# Exp-3 Fourier analysis of signals

# Contents:-

## Introduction to Fourier analysis methods

♦ Continuous-time Fourier series (CTFS)

♦ Discrete-time Fourier series (DTFS)

♦ Continuous-time Fourier transform (CTFT)

♦ Discrete-time Fourier transform (DTFT)

♦ Salient properties of Fourier analysis method

## Relationship among Fourier analysis methods

♦ Relationship between CTFS and CTFT

♦ Relationship between DTFS and DTFT)

♦ Relationship between CTFT and DTFT

## Introduction to Fourier analysis methods

In the following we first describe different Fourier methods available for analysing continuous-time and discrete-time signals. It would be followed by listing of salient properties of these Fourier analysis methods.

Continuous-time Fourier series (CTFS):

For a continuous-time signal x(t), the Fourier series representation of a signal over a representation time

is defined as

where X[k] is the harmonic function, k is the harmonic number and f F = 1/ TF. The harmonic function is computed as

The signal and its harmonic function form a pair which is indicated by the notation

The left hand side of the above relation represents the signal in time domain while the right hand side represents the transformation of the signal to a "harmonic-number" domain.

Discrete-time Fourier series (DTFS):

For a discrete-time signal x(n), the Fourier series representation over a representation time

is defined as

where X[k] is the harmonic function and the harmonic function can be found as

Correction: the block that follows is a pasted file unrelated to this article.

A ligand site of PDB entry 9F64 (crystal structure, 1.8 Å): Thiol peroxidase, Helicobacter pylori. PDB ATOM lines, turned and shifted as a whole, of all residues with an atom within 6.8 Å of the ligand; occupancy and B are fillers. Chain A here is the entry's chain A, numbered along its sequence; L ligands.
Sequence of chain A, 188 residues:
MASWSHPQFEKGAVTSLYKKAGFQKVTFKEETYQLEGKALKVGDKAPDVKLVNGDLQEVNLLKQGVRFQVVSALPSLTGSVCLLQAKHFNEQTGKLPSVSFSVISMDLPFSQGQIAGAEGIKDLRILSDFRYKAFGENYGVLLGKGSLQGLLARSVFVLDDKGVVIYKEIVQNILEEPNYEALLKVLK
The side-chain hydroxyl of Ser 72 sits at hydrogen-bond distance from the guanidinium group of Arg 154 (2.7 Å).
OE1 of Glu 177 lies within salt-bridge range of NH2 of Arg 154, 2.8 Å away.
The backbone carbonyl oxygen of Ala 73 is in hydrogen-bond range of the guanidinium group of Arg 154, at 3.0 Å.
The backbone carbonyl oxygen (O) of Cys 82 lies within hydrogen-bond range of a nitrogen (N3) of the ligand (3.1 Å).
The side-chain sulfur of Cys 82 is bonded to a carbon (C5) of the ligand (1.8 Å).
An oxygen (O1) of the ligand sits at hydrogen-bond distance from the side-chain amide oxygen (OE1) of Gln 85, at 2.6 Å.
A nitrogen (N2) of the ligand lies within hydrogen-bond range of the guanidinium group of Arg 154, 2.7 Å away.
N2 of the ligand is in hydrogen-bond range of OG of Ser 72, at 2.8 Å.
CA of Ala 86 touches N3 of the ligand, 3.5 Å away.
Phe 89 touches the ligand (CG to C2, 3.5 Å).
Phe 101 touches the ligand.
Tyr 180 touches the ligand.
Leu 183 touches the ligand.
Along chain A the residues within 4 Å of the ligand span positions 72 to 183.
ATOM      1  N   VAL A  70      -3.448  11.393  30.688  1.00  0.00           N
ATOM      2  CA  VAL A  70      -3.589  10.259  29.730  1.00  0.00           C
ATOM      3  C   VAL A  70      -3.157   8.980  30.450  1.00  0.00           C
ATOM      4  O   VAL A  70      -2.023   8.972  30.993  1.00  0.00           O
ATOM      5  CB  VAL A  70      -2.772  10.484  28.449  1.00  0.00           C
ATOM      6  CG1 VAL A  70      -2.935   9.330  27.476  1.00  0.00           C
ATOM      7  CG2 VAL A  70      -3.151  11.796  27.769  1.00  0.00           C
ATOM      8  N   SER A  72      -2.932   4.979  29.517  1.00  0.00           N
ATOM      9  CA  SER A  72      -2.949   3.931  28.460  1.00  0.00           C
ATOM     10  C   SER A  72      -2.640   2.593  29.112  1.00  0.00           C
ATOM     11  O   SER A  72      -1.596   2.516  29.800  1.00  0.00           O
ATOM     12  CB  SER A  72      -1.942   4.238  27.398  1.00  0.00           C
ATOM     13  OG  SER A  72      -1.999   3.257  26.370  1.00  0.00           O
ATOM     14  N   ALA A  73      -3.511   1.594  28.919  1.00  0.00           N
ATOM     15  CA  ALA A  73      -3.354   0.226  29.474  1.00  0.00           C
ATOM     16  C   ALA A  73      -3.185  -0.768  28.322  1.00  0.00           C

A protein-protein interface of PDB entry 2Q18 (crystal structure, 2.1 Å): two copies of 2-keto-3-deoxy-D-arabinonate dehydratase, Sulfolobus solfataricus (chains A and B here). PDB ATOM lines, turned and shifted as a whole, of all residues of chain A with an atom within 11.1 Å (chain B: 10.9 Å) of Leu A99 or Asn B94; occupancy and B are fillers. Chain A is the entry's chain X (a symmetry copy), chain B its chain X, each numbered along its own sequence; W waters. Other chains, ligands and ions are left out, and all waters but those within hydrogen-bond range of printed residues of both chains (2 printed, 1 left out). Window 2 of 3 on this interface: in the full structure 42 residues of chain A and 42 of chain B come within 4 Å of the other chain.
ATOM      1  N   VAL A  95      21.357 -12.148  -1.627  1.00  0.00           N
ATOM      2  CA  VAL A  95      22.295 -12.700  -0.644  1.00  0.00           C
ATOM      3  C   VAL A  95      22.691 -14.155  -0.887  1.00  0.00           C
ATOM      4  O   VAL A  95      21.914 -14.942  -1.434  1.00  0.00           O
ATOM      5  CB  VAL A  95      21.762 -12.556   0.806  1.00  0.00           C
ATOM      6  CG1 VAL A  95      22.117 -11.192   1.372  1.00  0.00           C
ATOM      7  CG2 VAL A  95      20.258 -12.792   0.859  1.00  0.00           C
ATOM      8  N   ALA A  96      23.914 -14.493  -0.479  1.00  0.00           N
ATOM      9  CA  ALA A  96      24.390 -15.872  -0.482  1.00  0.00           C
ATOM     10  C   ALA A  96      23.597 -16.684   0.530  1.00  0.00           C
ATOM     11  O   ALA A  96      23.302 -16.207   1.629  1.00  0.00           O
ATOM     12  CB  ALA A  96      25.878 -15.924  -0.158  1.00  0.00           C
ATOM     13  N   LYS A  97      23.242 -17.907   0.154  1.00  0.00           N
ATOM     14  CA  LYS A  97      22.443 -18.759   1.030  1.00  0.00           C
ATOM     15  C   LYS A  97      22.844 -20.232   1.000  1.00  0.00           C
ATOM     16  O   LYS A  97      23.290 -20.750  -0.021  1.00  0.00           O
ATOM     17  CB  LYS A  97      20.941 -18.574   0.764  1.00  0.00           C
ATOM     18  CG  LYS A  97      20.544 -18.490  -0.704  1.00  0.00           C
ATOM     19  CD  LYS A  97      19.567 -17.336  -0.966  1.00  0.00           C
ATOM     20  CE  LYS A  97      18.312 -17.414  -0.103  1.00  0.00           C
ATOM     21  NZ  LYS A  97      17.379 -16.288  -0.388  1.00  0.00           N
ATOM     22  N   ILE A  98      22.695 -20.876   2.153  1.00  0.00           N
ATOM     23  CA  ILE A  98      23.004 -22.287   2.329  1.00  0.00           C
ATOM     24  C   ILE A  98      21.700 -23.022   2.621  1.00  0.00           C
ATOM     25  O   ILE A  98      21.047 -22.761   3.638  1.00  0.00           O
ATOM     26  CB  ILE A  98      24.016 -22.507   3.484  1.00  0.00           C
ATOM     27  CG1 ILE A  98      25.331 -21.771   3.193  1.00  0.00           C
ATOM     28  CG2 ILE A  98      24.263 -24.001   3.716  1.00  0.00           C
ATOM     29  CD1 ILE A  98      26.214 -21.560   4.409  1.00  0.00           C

The discrete-time signal and its harmonic function form a pair which is indicated by the notation below

where 'NF' is the representation time and the notation

means summation over any range of consecutive 'k' exactly NF in length.

Continuous-time Fourier series (CTFS):

The continuous-time Fourier transform(CTFT) is defined as

The forward and inverse transforms are almost same, only the sign of the exponent and the variable of integration change. The continuous-time signal x(t) and its Fourier transform X(f) pairs are indicated by the notation below.

Discrete-time Fourier transform (DTFT):

The discrete-time Fourier transform is defined by

and

The signal and its harmonic function form a pair which is indicated by the notation below

Salient properties of Fourier analysis methods:

Some of the salient properties exhibited by the continuous-time as well as discrete-time Fourier transform / Fourier series are given below.

Linearity property:

Time shifting property:

Frequency shifting property: